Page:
With one foot in the fantasy world.

Review of Writing Active Setting by Mary Buckham

Writing-Active-Settings-box-jpgWriting the right amount of description to evoke a world  where characters live and breathe can be a bugaboo for writers.  Either we put too much setting in that has nothing to do with anything and the reader dozes off, puts the book down (heaven forbid), or skips to where the story is unfolding. There’s also the flip side of too much and that’s too little. This dilemma could lead the reader to develop the Goldilocks’s syndrome, only reading books that are just right. Heh. I wouldn’t blame them. Would you?

As a writer, I wanted to know how to write settings that would drop my readers smack in the middle of a world they’ve never been to and never want to leave. I was lucky to participate in a workshop taught by Mary Buckham about writing active settings.  She has a busy schedule now and doesn’t teach as often. By busy, I mean, she’s writing her own stories and being a USA bestselling and People’s Choice author.  Yay! She’s walking the walk.

Anyway, she has a new print and e-book of “Writing Active Setting – The Complete How-To Guide.”  It’s a lifesaver for beginning, as well as advanced writers.  This has all three of the Writing Active Setting books: Book 1 –  Characterization and Sensory Detail, Book 2 –  Emotion, Conflict and Back Story, Book 3 – Anchoring, Action, as a Character and More.  Plus Mary has added bonus material all on hooks.  What I love about this complete guide is everything is in one place.  The real winner of the books are the examples from a slew of well-known authors which Mary has deconstructed.  Each line is analyzed, so you understand what the author was going for.  But she doesn’t stop there, Mary writes a hypothetical first draft and a second draft that the author might have started with, so you can see the progression.  It makes it easy to grab hold of the concept and learn how these great authors write active settings.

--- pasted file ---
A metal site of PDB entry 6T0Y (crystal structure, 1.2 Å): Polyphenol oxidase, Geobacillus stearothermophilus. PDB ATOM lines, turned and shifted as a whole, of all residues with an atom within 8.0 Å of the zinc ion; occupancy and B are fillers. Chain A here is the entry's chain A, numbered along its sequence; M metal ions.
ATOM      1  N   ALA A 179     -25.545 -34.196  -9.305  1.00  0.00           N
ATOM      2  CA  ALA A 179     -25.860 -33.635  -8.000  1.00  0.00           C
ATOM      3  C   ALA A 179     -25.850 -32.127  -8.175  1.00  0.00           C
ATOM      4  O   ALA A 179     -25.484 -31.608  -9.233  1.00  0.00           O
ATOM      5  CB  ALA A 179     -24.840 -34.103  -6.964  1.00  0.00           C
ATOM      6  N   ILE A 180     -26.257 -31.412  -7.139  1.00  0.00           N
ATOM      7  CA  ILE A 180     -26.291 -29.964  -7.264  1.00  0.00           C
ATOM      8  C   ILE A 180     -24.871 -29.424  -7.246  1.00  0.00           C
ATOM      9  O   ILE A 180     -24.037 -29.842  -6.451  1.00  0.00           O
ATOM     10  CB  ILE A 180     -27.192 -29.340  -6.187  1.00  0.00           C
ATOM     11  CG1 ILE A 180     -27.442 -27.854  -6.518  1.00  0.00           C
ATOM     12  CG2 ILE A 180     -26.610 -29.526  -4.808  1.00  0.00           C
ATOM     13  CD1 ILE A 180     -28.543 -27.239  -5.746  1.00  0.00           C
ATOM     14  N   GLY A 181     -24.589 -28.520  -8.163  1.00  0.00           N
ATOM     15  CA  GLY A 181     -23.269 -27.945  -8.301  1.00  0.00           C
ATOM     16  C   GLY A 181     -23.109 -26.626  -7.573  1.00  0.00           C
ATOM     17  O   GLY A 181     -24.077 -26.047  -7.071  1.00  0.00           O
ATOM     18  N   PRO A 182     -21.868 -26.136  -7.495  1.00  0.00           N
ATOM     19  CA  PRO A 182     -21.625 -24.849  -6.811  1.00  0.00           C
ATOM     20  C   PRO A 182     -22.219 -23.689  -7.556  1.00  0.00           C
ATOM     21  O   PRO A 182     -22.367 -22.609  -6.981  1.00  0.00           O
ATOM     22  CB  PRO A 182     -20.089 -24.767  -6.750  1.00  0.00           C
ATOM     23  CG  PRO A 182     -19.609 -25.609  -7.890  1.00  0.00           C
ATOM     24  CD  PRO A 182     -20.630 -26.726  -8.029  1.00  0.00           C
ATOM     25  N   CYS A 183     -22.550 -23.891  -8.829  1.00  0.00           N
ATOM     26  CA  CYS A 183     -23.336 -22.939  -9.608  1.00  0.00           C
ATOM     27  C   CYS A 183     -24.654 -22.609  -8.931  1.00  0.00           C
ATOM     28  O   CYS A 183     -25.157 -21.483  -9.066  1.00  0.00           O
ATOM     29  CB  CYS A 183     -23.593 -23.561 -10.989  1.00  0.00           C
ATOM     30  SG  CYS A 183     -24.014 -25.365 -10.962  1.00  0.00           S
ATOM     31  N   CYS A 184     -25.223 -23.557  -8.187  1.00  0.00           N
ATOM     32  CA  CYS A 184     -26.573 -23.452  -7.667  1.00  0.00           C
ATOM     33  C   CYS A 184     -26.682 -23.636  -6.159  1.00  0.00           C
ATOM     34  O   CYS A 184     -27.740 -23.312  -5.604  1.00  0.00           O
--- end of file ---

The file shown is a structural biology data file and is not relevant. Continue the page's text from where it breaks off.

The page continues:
The following is from the book description of what you will learn:

* Discover the difference between Ordinary Setting that bogs down your story, and Active Setting that empowers your story.

* See how to spin boring descriptions into engaging prose.

* Learn to deepen the reader’s experience of your story world through sensory details.

* Notice how changing characters’ POV can change your setting.

* Explore ways to maximize the setting possibilities in your story.

* Learn to use Setting to quickly anchor the reader into the world of your story.

* Use Setting as movement through space effectively.

* Explore Setting in a series.

* Find Out the most common Setting pitfalls.

These books go straight to the point, putting theory in plain language, adding examples from authors in a variety of genres, and finishes each section with exercises designed to help you work with your Setting in a way that will excite you. . .and your readers!”

Mary+Buckham-For-WebUSA Today Bestselling author Mary Buckham credits her years of international travel and curiosity about different cultures that resulted in creating high-concept urban fantasy and romantic suspense stories. Her newest Invisible Recruit series has been touted for the unique voice, high action and rich emotion. A prolific writer, Mary also co-authors the young adult sci-fi/fantasy Red Moon series with NYT bestseller Dianna Love.

Mary lives in Washington State with her husband and, when not crafting a new adventure, she travels the country researching settings and teaching other writers.   Please visit Mary’s website for more information.  To buy the book set, go here: Amazon.

If you want to soar, I highly recommend “Writing Active Settings – The Complete How-To Guide.”   Do you have a way of writing settings that you can share?

Till next time,

E. W.

 

32 responses

  1. Thank you Elizabeth for an amazing review of this final, pull-it-all-together book. Outstanding job and here’s sending some magic pixie dust your way for your own writing! Cheers ~ Mary B 🙂